Male doctor apologizes for remark claiming 'female physicians do not work as hard' as men

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A Texas physician has apologized after apparently trying to explain the gender pay gap by claiming that his female counterparts "do not work as hard and do not see as many patients as male physicians." (Dallas Medical Journal/Dallas County Medical Society)

A Texas physician has apologized for a remark claiming that female doctors "do not work as hard and do not see as many patients as male physicians."

The comments from Plano internist Gary Tigges were published in the September Women in Medicine issue of the Dallas Medical Journal.

"We asked our physicians if they believe a pay gap exists between male and female physicians. If so, what is the cause? What steps can physicians take as individuals and as a community to address this?" the journal asked its members.

Tigges' response continued, per the journal's online edition: "This is because they choose to, or they simply don't want to be rushed, or they don't want to work the long hours. Most of the time, their priority is something else.... Family, social, whatever. Nothing needs to be 'done' about this unless female physicians actually want to work harder and put in the hours. If not, they should be paid less. That is fair."



After his comments were widely circulated and criticized on social media, Tigges posted a statement on his practice's website apologizing for his remarks:

I have heard from several trusted female physician colleagues who disagree with and are deeply hurt and offended by the comments I made to the Dallas Medical Journal regarding pay equity among female and male physicians.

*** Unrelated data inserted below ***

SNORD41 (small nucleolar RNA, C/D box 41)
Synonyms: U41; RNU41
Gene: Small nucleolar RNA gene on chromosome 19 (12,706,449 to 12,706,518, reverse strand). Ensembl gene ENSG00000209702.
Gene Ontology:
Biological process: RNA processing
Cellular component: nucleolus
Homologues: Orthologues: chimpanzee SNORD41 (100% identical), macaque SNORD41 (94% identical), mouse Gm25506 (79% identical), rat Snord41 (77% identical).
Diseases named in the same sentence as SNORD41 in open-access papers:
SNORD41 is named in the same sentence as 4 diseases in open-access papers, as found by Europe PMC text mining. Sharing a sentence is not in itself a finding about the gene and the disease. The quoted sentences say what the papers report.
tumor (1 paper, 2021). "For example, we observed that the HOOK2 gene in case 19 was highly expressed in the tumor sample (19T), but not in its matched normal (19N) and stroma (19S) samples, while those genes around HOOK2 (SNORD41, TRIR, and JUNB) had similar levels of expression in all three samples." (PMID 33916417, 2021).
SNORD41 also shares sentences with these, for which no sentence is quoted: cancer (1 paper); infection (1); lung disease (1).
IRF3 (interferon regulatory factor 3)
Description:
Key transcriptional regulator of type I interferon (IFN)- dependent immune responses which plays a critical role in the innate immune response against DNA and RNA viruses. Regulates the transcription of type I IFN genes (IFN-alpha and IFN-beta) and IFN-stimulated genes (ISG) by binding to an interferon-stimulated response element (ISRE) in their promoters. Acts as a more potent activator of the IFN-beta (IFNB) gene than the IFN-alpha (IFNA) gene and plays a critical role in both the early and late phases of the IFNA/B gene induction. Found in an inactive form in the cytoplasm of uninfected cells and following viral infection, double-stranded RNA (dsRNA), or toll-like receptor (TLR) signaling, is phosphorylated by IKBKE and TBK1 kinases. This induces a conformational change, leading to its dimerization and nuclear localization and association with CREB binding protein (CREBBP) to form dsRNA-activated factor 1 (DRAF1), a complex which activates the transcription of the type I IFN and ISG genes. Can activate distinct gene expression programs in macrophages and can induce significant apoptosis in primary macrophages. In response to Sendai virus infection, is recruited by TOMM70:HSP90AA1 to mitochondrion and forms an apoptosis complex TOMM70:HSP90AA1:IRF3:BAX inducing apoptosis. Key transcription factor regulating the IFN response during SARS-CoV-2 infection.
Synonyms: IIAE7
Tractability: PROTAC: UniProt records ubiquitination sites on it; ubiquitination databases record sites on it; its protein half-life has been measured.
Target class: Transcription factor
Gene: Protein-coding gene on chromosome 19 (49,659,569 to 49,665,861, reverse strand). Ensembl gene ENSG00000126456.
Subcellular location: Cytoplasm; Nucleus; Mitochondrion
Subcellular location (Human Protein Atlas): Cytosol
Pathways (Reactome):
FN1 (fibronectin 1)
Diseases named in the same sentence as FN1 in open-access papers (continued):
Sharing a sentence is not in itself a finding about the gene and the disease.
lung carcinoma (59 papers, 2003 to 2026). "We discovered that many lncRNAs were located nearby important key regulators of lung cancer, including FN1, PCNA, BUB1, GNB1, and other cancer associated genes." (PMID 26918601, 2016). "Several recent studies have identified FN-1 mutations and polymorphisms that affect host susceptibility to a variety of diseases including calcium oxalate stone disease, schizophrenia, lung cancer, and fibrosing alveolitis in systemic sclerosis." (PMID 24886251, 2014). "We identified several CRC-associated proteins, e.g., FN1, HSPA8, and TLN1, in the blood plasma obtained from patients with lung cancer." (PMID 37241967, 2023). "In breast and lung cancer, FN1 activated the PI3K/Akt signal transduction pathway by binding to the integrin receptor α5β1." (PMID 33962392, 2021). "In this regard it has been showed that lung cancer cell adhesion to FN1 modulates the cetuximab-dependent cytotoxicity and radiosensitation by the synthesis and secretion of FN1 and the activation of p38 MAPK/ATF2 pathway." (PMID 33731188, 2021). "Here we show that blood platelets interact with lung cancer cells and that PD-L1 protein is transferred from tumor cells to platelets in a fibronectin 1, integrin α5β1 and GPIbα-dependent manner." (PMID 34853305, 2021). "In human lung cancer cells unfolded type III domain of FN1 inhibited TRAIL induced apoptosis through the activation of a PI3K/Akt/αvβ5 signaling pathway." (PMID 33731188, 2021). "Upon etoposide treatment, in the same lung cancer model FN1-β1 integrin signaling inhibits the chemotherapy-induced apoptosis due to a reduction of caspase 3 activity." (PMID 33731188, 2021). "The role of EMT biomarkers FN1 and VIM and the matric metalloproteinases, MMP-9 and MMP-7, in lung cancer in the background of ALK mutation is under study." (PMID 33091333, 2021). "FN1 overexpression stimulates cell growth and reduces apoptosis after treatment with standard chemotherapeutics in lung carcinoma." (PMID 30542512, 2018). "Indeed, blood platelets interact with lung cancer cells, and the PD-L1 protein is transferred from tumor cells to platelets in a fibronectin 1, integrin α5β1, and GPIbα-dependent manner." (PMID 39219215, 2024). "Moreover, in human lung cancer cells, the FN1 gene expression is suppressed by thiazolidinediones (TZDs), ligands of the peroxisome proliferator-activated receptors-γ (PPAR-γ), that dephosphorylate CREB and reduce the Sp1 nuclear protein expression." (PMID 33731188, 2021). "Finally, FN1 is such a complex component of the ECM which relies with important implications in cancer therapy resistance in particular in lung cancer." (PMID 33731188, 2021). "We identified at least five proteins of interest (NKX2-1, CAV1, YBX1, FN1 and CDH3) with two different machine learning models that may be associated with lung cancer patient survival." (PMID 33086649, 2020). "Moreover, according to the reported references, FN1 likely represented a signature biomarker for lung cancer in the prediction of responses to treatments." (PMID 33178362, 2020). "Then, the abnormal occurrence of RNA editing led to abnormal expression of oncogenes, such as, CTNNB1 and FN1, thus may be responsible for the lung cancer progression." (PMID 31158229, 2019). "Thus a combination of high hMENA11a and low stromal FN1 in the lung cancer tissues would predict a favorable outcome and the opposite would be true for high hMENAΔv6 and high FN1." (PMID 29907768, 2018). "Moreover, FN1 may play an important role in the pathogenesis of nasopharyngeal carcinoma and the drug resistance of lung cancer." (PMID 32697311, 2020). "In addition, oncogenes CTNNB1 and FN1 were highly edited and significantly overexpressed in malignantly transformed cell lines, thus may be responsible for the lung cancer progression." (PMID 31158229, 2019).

I want to thank them for reaching out to me and sharing their concerns. I now understand more clearly how intricate this issue is and that there are ways we can work together to resolve these disparities.

I have worked closely with numerous female physicians for nearly three decades and have witnessed nothing but compassion, diligence and professionalism.

I sincerely apologize to all female physicians for my comments and the pain they have caused.

I also need to apologize to my partners and the staff at Plano Internal Medicine Associates, where we have an open and supportive work environment and where we do not tolerate discrimination based on gender, race, ethnicity, sexual orientation or religion.


Tigges told the Dallas Morning News that he submitted his comments unaware that they would be published. He said he'd read data claiming that female doctors see fewer patients and work fewer hours than their male counterparts, though he said women should be compensated equally for equal work.

The Dallas County Medical Society, which publishes the Dallas Medical Journal, issued a statement Saturday distancing itself from Tigges' remarks and reiterating that his statement does not reflect the views of the society.



"When I read this response, I was outraged, as many female physicians are today. However, I believe that to incite change, we must expose the issues that need changing," Gabriela M. Zandomeni, chair of the society's communications committee, wrote.

Zandomeni said the society will publish responses to the remarks in its October issue.
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